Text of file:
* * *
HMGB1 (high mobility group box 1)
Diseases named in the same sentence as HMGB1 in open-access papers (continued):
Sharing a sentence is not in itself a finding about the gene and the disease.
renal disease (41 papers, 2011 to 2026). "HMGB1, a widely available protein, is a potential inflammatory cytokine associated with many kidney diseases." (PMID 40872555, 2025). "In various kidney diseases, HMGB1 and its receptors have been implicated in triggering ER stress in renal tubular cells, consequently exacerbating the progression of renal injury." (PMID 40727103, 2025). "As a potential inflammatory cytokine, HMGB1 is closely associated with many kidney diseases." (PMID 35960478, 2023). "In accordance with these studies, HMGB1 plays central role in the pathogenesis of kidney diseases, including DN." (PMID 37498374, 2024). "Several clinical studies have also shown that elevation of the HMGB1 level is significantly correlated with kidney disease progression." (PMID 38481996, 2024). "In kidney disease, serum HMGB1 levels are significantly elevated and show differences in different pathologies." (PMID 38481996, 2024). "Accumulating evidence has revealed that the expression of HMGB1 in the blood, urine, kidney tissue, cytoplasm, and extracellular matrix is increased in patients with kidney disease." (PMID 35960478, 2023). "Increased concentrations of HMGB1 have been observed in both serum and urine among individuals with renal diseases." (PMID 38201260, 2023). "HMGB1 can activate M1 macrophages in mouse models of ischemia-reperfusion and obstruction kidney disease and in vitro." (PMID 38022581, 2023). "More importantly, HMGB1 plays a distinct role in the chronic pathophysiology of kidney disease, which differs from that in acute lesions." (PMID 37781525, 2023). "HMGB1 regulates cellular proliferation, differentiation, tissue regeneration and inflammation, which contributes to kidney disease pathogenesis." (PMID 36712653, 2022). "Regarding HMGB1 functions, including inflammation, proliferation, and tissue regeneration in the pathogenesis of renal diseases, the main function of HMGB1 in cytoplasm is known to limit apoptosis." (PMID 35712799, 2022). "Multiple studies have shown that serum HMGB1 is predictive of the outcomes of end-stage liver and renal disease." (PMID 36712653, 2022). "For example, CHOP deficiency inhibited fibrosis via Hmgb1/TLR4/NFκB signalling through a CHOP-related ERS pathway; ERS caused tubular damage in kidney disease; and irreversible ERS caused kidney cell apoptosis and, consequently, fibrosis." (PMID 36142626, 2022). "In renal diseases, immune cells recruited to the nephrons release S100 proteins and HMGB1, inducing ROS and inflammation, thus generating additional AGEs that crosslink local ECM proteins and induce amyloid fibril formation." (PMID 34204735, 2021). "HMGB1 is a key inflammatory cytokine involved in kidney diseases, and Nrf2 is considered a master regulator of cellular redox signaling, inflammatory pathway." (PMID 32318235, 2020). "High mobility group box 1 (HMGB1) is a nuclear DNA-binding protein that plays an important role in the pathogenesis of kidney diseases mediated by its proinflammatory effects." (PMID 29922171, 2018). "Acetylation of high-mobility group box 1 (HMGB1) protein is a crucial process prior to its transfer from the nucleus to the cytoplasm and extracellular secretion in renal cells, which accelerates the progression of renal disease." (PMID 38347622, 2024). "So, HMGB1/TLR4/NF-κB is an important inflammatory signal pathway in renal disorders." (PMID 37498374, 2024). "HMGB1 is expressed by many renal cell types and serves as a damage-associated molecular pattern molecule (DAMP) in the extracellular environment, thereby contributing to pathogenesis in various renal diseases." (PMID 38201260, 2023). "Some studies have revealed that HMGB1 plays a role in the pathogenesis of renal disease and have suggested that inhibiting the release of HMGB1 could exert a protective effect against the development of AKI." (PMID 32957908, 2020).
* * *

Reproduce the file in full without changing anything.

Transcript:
HMGB1 (high mobility group box 1)
Diseases named in the same sentence as HMGB1 in open-access papers (continued):
Sharing a sentence is not in itself a finding about the gene and the disease.
renal disease (41 papers, 2011 to 2026). "HMGB1, a widely available protein, is a potential inflammatory cytokine associated with many kidney diseases." (PMID 40872555, 2025). "In various kidney diseases, HMGB1 and its receptors have been implicated in triggering ER stress in renal tubular cells, consequently exacerbating the progression of renal injury." (PMID 40727103, 2025). "As a potential inflammatory cytokine, HMGB1 is closely associated with many kidney diseases." (PMID 35960478, 2023). "In accordance with these studies, HMGB1 plays central role in the pathogenesis of kidney diseases, including DN." (PMID 37498374, 2024). "Several clinical studies have also shown that elevation of the HMGB1 level is significantly correlated with kidney disease progression." (PMID 38481996, 2024). "In kidney disease, serum HMGB1 levels are significantly elevated and show differences in different pathologies." (PMID 38481996, 2024). "Accumulating evidence has revealed that the expression of HMGB1 in the blood, urine, kidney tissue, cytoplasm, and extracellular matrix is increased in patients with kidney disease." (PMID 35960478, 2023). "Increased concentrations of HMGB1 have been observed in both serum and urine among individuals with renal diseases." (PMID 38201260, 2023). "HMGB1 can activate M1 macrophages in mouse models of ischemia-reperfusion and obstruction kidney disease and in vitro." (PMID 38022581, 2023). "More importantly, HMGB1 plays a distinct role in the chronic pathophysiology of kidney disease, which differs from that in acute lesions." (PMID 37781525, 2023). "HMGB1 regulates cellular proliferation, differentiation, tissue regeneration and inflammation, which contributes to kidney disease pathogenesis." (PMID 36712653, 2022). "Regarding HMGB1 functions, including inflammation, proliferation, and tissue regeneration in the pathogenesis of renal diseases, the main function of HMGB1 in cytoplasm is known to limit apoptosis." (PMID 35712799, 2022). "Multiple studies have shown that serum HMGB1 is predictive of the outcomes of end-stage liver and renal disease." (PMID 36712653, 2022). "For example, CHOP deficiency inhibited fibrosis via Hmgb1/TLR4/NFκB signalling through a CHOP-related ERS pathway; ERS caused tubular damage in kidney disease; and irreversible ERS caused kidney cell apoptosis and, consequently, fibrosis." (PMID 36142626, 2022). "In renal diseases, immune cells recruited to the nephrons release S100 proteins and HMGB1, inducing ROS and inflammation, thus generating additional AGEs that crosslink local ECM proteins and induce amyloid fibril formation." (PMID 34204735, 2021). "HMGB1 is a key inflammatory cytokine involved in kidney diseases, and Nrf2 is considered a master regulator of cellular redox signaling, inflammatory pathway." (PMID 32318235, 2020). "High mobility group box 1 (HMGB1) is a nuclear DNA-binding protein that plays an important role in the pathogenesis of kidney diseases mediated by its proinflammatory effects." (PMID 29922171, 2018). "Acetylation of high-mobility group box 1 (HMGB1) protein is a crucial process prior to its transfer from the nucleus to the cytoplasm and extracellular secretion in renal cells, which accelerates the progression of renal disease." (PMID 38347622, 2024). "So, HMGB1/TLR4/NF-κB is an important inflammatory signal pathway in renal disorders." (PMID 37498374, 2024). "HMGB1 is expressed by many renal cell types and serves as a damage-associated molecular pattern molecule (DAMP) in the extracellular environment, thereby contributing to pathogenesis in various renal diseases." (PMID 38201260, 2023). "Some studies have revealed that HMGB1 plays a role in the pathogenesis of renal disease and have suggested that inhibiting the release of HMGB1 could exert a protective effect against the development of AKI." (PMID 32957908, 2020).